After talking about backyard chickens and eating ethical chocolate, the GreenHouse year really came to a close with the End-of-Year Banquet, which took place in the beautiful Allen Centennial Gardens on a few warm hours that we managed to squeeze out of this cold and wet spring. The tulips were starting to bloom, and little buds were peeking out all around.
But even the oncoming signs of spring weren't as hopeful or as heartwarming as the closing reflections offered by our faculty director and program director:
...and by a few eloquent GreenHouse residents.
These members of the GreenHouse community spoke of what this year meant to them, of how much their freshman years of college had been forever shaped by the experience of living in this dorm that offers unparalleled resources and environmental ideas and community. I was really moved by this short speeches, by hearing from the student themselves how much it meant to be engaged and stimulated not only in the classroom, but also in their dorms. I've spent a lot of my time in the GreenHouse thinking about how valuable the Housing side of things is, in addition to the classroom side of things. So much learning that happens in college happens in those late-night conversations in the hallways of your dorm, over a meal in the dining hall, as you brush your teeth in the communal bathrooms (and muse over whether to floss before or after brushing), and so on. So, shouldn't part of our job as educators be to become part of those conversations as well? To help students carry their intellectual and personal exploration into their college lives as a whole? I don't know exactly what form that sort of teaching can take, but I'd love to be part of it one way or another...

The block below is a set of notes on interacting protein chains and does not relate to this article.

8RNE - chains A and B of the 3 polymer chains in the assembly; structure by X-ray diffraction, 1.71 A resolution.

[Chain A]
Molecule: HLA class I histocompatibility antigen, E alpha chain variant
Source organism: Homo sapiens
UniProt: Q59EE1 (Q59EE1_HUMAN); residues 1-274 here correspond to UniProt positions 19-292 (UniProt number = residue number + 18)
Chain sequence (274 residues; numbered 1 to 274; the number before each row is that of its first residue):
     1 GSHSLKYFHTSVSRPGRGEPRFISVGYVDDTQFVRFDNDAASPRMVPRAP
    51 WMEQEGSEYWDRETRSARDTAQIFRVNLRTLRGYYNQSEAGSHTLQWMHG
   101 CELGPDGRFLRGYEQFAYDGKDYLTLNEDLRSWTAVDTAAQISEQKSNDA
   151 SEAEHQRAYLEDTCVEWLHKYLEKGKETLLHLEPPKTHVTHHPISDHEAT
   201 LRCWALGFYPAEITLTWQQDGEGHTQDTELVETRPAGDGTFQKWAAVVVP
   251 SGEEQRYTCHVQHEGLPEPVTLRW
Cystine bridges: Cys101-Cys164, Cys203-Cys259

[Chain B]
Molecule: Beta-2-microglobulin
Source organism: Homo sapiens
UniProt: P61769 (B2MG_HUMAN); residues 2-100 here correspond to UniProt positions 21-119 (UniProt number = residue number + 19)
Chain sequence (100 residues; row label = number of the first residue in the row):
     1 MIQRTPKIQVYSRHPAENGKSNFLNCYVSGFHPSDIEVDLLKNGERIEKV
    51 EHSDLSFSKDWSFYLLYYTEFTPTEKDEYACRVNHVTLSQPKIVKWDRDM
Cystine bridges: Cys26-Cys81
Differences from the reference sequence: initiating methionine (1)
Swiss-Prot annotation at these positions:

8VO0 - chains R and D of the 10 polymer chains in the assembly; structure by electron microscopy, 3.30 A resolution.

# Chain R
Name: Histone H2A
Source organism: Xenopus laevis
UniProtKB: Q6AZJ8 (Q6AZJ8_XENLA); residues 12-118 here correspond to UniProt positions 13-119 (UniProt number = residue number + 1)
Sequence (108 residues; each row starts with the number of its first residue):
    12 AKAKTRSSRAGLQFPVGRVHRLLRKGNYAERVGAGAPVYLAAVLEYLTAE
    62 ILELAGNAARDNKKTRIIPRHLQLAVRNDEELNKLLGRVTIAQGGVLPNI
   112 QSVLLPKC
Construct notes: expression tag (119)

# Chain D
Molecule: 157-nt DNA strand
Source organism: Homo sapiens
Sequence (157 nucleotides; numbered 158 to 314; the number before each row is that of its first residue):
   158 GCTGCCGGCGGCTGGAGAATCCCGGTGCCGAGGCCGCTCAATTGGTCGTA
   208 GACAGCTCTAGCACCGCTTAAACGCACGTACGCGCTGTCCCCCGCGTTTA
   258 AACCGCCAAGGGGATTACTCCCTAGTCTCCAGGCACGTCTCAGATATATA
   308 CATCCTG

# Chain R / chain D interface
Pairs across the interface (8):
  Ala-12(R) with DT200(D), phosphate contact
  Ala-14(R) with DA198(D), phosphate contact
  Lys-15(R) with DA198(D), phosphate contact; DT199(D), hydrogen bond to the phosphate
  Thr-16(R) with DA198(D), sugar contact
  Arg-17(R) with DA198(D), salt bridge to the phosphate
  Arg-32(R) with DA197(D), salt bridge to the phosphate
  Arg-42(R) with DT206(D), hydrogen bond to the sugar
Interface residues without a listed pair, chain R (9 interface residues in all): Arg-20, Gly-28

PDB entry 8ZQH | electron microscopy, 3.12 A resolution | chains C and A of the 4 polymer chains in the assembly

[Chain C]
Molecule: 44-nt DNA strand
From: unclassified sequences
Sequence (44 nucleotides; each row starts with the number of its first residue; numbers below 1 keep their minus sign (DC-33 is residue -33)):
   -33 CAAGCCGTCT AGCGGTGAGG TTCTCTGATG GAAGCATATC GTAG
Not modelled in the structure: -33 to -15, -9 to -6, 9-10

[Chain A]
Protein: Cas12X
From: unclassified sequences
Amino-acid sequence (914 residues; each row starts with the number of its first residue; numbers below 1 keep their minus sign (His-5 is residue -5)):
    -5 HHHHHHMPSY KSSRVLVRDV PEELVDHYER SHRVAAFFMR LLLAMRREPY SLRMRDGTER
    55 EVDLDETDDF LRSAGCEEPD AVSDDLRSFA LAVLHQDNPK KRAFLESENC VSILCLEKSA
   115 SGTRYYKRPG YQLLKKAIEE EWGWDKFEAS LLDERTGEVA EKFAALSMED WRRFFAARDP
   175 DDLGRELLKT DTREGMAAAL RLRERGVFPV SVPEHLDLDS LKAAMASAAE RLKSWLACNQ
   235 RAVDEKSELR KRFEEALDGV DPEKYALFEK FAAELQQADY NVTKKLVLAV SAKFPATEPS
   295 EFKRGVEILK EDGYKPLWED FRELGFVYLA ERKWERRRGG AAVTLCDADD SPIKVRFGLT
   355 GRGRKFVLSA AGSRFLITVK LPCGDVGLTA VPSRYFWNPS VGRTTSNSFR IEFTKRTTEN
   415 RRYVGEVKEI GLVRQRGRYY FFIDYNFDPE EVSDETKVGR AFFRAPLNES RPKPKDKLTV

But after these thoughtful reflections, we jumped into the food, which was one of the tastiest and best-sourced meals, prepared by Housing Dining Services, that I've ever eaten. After reading Mark Bittman's post this week about cafeteria food, I was especially excited to see the UW folks sourcing ingredients locally, and forefronting plant-based foods.
The appetizers included this spread of roasted red peppers, sun dried tomatoes, olives, and four kinds of cheese:
And finally, bread from local Madison bakeries, toppings for the salad greens, and veggie (and chicken) kebabs.
Ooh, and I didn't get to take a photo of the awesome cheesecake with rhubarb sauce that closed out the meal in style.
As we ate our fresh food and looked out at the tulips blooming amid a community of promising students, I honesty felt hopeful about the direction of at least some of our education in this country, despite the very real need for change.* I hope to figure out a way to be part of this education, and of this change.
*My ever-thoughtful friend Kroy has been writing recently about alternatives to traditional education: here, here, and here.